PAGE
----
Myrtle Beach Pelicans manager Steve Lerud always sits in the same seat on the team bus. First row, right of the aisle, kitty-corner from the driver. On most road trips last year, Lerud’s first on the job, his spot gave him a direct line to driver Terrance Timmons. Sometimes they’d
Myrtle Beach Pelicans manager Steve Lerud always sits in the same seat on the team bus. First row, right of the aisle, kitty-corner from the driver. On most road trips last year, Lerud’s first on the job, his spot gave him a direct line to driver Terrance Timmons. Sometimes they’d chat. Late at night, Lerud checked to see how Timmons was holding up on long, dark drives. During more standard hours, Lerud often was within earshot as Timmons picked up the phone and greeted his wife through his headset.
“You could tell that was his world,” Lerud said. “You could hear the comfort in his voice and you could see the smile on his face when he answered, just the joy that he had for his family.”
Witnessing Timmons’ joy is what Lerud will miss most whenever the Class A Advanced Pelicans hit the road again. Timmons died earlier this month due to complications from COVID-19. He was 46 and left behind a wife, three children and a stepdaughter. A few days after his passing, the Pelicans created a GoFundMe to cover funeral costs and provide groceries for his family. The page nearly reached its goal of $5,000 overnight and closed with more than $8,300 raised.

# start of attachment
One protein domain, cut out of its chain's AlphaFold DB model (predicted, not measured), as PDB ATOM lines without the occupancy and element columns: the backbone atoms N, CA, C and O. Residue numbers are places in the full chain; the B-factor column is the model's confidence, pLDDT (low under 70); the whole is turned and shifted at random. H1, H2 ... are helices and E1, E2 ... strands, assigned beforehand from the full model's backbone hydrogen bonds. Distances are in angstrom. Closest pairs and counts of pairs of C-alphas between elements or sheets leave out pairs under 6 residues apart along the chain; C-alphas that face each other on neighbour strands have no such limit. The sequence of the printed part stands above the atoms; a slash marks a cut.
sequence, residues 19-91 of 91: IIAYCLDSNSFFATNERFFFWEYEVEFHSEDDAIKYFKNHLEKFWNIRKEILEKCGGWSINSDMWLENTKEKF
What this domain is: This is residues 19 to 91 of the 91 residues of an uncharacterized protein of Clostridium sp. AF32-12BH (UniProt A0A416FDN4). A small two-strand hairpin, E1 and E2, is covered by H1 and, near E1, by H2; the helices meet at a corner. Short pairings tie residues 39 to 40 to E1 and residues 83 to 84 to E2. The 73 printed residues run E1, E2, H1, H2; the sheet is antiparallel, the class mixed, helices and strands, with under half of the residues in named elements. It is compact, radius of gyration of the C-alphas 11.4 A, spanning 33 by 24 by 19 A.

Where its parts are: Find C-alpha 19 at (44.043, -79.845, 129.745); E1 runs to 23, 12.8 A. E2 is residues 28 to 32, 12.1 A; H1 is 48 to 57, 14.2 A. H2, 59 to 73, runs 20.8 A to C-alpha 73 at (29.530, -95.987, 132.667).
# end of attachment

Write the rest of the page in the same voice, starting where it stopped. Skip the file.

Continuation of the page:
Someone else will steer the Pelicans bus when baseball resumes, but no one will replace Timmons. Those he drove called him “T” or “Big T.” For four years, his smile was the first thing anyone boarding the bus saw. Before any trip -- no matter the distance -- he’d be waiting outside, usually sweating through a tank top in the summer humidity, ready to take bags. He designated separate bins for players and staff. Timmons wouldn’t accept anything less than a perfect fit, because strategy bred efficiency.
“It was almost like he was playing Tetris,” former Pelicans catcher Tyler Pearson said.
Timmons operated on time. If the doors to the bus were scheduled to close at 1 p.m., only the manager's instruction to wait for a tardy player stopped the doors from closing at 1 p.m. In transit, Timmons “had a bit of a lead foot at times,” Lerud said, though never at the expense of safety.
Still, Timmons found opportunities to entertain. Former Pelicans coach Ty Wright built a strong bond with him over their conversations on the road. They talked college football for hours; Timmons lived for the Clemson Tigers, while Wright pulled for Oklahoma State. They discussed family, and Timmons went out of his way to introduce his wife to Wright’s, since both women were teachers.
When Wright learned of Timmons’ death, he and other staffers started a text thread filled with stories about Timmons. The bus rides that stuck out to him were soundtracked by Timmons’ singing. Sometimes there was no music playing. Other times, the speakers blared with oldies tunes. “Otis Redding types,” Wright said.